One of our menil colored bucks in velvet.  Compare his neck girth to that of the two below who are in rut.

Fallow deer (Dama dama dama) are from the European and Asian Mediterranean. They are known mostly for their palmate antlers, and also for their projecting Adams apple (females as well as the males), and a prominent hair shaft on the male's penile sheath.

The fallow deer stand around 37" tall, and males weigh from 175 - 225 lbs; females weigh 80 - 90 lbs. There are several color variations: the original chestnut with white spots (similar to the axis); the menil, which has a creamy tan background also with white spots; the white fallow and the black or "chocolate" fallow, which is really a grayish brown.

The venison trade brought in the heavier Persian or Mesopotamian fallow (Dama dama Mesopotamia) to increase body weight. But their antler size does not equal the European fallow's and does not show as much palmation.

Antler length for European fallow are considered good if they are in the upper 20", and above 29" is exceptional. The world record is 37.66".  Palmation of 3.5" wide is good, but width can reach 10". There is a lot of variation in shape. Palmation is not always symmetrical and does not occur before three years of age.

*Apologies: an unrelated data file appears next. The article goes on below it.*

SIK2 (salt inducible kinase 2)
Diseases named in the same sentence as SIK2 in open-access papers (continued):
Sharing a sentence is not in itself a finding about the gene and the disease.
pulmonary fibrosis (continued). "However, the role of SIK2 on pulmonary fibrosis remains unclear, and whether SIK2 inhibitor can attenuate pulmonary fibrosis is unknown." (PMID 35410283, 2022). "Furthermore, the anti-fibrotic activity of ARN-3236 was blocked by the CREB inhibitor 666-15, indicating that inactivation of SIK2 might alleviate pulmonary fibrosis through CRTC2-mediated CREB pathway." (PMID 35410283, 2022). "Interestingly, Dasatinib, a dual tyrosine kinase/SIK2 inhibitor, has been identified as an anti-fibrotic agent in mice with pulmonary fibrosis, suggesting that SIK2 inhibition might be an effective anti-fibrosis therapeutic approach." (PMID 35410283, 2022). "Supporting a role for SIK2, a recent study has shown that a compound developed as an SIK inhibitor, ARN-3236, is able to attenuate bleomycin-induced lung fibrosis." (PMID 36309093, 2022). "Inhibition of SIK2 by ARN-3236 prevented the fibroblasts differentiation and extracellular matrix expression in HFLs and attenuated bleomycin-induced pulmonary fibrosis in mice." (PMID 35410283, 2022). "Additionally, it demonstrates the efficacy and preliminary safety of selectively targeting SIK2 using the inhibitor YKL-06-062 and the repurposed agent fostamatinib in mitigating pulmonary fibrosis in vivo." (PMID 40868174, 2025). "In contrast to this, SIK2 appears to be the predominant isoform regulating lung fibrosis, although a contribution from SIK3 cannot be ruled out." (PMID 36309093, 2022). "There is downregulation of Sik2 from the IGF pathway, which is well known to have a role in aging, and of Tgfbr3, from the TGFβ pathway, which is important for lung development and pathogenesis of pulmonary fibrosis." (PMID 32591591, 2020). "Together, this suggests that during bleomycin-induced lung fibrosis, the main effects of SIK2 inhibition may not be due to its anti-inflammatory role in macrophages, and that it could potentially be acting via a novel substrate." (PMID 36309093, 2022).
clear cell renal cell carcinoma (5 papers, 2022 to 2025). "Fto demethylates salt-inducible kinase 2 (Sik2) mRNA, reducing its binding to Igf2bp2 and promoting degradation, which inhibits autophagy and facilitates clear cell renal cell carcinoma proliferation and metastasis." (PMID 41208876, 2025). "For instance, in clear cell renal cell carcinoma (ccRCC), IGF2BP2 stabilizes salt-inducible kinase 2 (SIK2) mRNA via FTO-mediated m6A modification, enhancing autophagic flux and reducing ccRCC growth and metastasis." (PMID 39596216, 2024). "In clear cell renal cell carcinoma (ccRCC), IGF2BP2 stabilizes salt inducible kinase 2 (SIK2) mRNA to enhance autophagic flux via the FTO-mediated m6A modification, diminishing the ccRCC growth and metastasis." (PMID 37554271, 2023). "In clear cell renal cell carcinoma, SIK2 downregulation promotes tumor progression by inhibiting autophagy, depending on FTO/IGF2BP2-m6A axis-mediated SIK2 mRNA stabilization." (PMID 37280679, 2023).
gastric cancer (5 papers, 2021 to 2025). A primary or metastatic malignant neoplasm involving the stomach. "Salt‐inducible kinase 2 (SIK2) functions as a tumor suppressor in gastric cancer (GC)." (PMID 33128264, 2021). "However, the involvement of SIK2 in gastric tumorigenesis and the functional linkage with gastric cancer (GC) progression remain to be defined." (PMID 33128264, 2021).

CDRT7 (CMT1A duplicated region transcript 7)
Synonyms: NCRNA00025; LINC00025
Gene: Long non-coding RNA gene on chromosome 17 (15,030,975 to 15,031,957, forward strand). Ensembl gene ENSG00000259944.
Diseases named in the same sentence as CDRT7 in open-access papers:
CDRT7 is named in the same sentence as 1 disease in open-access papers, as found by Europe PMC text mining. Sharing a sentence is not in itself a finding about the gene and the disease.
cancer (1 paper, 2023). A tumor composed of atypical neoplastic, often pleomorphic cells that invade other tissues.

Fallow prefer forests, but will graze as well as browse, and are adaptable in their feeding habits.

Social grouping is into the female herds with their young, and the bachelor herds of bucks.  The bucks break up during the rut. They then chose a stand where they mark and call, but they will go off to pursue a doe for long distances. They breed in the fall, peaking in October.

The use of fallow as farmed livestock for venison is well established, going back thousands of years. Fallow meat is extremely palatable, and like most game is lower in fat and cholesterol than our traditional beef and pork.

This buck is also a menil color, but with more white than the one above.  His swollen neck shows that he is in rut, and you can still see his Adam's apple.  The hair on the penile sheath is also visible. This one's the natural color of rust with white spots.  The tail markings are darker as well.  He's trying to wind the does.  These two are in good shape.  Many rutting bucks become quite thin.

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